Manchester Arena will reopen with a speical benefit concert to honour the victims of May's terror attack there.
Greater Manchester Knife Surrender
Greater Manchester Police are supporting a national campaign led by the British Ironwork Centre. Its 'Save a Life, Surrender Your Knife' initiative, began in August last year with a knife bank in Birmingham.
The Centre has since toured UK cities encouraging young people who are carrying knives to give them up. Surrendered knives will be used to create a spectacular 15-24 feet tall Angel statue in memory of those whose lives have been tragically lost to knife crime.
To support the campaign, Greater Manchester Police will have 11 knife bins across the region.
It's been nine years since the last knife surrender in Greater Manchester.
The surrender will be held for one month from Sunday 1 February at 8am to 11.59pm on Sunday 28 February 2015.
During that period, those surrendering knives won't face prosecution for carrying them and they can remain anonymous. However, the force will maintain its zero-tolerance approach which will continue during the surrender - leniency will not be shown to anyone stopped by the police and found to be in possession of a knife they will be arrested as normal and an advice file submitted to the Crown Prosecution Service who will decide whether charges are to be brought based on certain criteria.
Detective Chief Inspector Debbie Dooley of Xcalibre Task Force and the Integrated Gang Management Unit said:
"Although knife crime counts for quite a small fraction of crime in Greater Manchester, like any crime involving weapons it has a devastating effect on people's lives and one incident of knife crime is one too many. Knife crime not only impacts on the victims, but their families, friends, neighbours and the local community.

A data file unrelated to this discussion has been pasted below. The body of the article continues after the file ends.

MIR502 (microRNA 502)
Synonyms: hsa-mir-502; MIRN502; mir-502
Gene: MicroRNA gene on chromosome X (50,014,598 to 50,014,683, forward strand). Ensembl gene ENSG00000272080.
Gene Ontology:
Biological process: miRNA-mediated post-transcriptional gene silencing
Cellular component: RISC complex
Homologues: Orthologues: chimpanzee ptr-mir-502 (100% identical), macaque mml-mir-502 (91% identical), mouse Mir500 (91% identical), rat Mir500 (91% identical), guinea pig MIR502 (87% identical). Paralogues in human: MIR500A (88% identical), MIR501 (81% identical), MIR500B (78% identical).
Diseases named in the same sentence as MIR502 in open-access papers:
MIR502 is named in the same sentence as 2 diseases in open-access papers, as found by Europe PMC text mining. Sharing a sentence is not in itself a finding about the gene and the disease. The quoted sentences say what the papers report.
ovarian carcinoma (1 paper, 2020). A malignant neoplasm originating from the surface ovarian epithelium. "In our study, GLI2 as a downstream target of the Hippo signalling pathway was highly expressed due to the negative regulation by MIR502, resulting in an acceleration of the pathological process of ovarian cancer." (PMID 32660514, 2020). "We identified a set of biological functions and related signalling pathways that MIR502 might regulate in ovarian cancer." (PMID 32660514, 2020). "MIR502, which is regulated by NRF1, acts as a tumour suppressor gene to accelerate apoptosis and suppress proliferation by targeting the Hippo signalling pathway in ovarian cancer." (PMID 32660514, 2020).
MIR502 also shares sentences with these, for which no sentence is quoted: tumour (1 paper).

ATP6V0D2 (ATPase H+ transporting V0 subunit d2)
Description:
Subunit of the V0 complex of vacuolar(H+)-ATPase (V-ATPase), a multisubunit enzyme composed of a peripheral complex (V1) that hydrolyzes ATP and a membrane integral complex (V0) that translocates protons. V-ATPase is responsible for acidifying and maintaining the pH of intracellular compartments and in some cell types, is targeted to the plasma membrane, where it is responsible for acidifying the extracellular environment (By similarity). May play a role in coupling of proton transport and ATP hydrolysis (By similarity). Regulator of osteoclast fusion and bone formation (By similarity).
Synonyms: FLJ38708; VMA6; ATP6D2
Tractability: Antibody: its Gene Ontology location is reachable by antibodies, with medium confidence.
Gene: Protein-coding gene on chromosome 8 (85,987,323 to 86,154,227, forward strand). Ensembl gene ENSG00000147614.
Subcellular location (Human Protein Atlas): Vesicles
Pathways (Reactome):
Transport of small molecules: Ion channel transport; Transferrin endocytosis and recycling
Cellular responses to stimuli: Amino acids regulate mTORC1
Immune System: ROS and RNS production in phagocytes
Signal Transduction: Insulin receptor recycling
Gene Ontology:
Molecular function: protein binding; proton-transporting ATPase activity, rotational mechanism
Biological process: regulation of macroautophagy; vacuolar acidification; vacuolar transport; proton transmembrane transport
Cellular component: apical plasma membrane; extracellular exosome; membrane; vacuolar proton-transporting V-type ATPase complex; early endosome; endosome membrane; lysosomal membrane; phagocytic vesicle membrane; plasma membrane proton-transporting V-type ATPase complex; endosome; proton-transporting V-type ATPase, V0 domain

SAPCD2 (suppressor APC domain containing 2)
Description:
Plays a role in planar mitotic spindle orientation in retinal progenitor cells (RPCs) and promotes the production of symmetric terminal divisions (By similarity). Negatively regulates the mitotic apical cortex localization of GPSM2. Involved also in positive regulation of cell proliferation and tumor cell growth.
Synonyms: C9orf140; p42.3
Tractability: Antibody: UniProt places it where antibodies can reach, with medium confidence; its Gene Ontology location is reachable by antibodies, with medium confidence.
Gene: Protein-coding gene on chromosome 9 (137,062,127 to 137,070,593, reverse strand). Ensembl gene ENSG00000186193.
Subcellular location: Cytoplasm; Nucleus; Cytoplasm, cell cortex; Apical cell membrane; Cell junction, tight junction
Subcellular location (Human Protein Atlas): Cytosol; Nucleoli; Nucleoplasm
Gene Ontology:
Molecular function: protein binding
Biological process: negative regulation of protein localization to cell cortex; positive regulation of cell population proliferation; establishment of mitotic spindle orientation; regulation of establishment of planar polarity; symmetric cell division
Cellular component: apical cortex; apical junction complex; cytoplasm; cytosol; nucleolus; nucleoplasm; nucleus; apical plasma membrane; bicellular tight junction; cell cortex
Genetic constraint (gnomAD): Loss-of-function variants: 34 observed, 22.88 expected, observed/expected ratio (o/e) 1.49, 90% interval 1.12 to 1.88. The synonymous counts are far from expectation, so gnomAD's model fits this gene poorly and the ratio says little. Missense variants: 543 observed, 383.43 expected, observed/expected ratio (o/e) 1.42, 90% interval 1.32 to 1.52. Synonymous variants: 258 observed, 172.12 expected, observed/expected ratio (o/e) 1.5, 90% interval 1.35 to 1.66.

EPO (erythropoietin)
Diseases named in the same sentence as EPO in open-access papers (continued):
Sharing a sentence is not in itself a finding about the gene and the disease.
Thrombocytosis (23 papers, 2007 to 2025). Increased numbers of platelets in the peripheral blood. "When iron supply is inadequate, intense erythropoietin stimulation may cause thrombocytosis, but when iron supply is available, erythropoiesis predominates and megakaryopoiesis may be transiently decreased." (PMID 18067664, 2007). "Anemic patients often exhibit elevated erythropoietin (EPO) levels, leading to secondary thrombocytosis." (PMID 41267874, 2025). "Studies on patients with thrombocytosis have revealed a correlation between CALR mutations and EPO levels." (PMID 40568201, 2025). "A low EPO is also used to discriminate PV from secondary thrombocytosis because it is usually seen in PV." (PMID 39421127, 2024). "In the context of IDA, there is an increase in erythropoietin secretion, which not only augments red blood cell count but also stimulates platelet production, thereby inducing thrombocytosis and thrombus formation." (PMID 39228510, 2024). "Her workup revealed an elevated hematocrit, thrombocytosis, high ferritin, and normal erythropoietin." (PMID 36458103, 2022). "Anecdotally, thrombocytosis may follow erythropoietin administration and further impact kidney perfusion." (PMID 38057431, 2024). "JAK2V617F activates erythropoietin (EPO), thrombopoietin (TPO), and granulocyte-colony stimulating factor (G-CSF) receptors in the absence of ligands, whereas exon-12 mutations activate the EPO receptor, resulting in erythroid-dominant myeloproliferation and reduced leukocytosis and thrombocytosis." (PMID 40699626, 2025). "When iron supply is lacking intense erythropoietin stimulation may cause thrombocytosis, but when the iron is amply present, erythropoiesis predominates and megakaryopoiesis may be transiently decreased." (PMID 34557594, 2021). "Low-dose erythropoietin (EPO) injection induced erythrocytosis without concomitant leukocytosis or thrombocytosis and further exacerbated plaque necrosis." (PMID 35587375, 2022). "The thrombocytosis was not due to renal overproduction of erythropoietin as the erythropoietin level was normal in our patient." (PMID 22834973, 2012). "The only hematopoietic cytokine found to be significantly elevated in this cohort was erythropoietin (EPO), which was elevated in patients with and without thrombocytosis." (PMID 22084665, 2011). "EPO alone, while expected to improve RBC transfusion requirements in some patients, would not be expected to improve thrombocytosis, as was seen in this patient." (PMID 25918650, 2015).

"In the wrong hands, a knife is a deadly weapon. The knife bank will enable members of the public to surrender knives safely and anonymously and in turn remove these weapons from our streets."
Assistant Chief Constable Ian Wiggett said:
"People have a month to anonymously hand in their knives or bladed weapons in an surrender bin. I urge people to take this opportunity to bin the blade and watch as something so dangerous is transformed into the beautiful memorial to remember victims."
"We are committed to protecting our communities from violent crime and we hope to have their support throughout February as we work hard to get these weapons off our streets."
The RSPCA is looking after a poorly seal pup rescued after getting stuck on rocks at West Kirby Marine Park, in Wirral.
The Manchester Resilience Hub will be focused on helping people directly affected by the terror attack such as those at the Ariana Grande concert, immediate family members and emergency responders.
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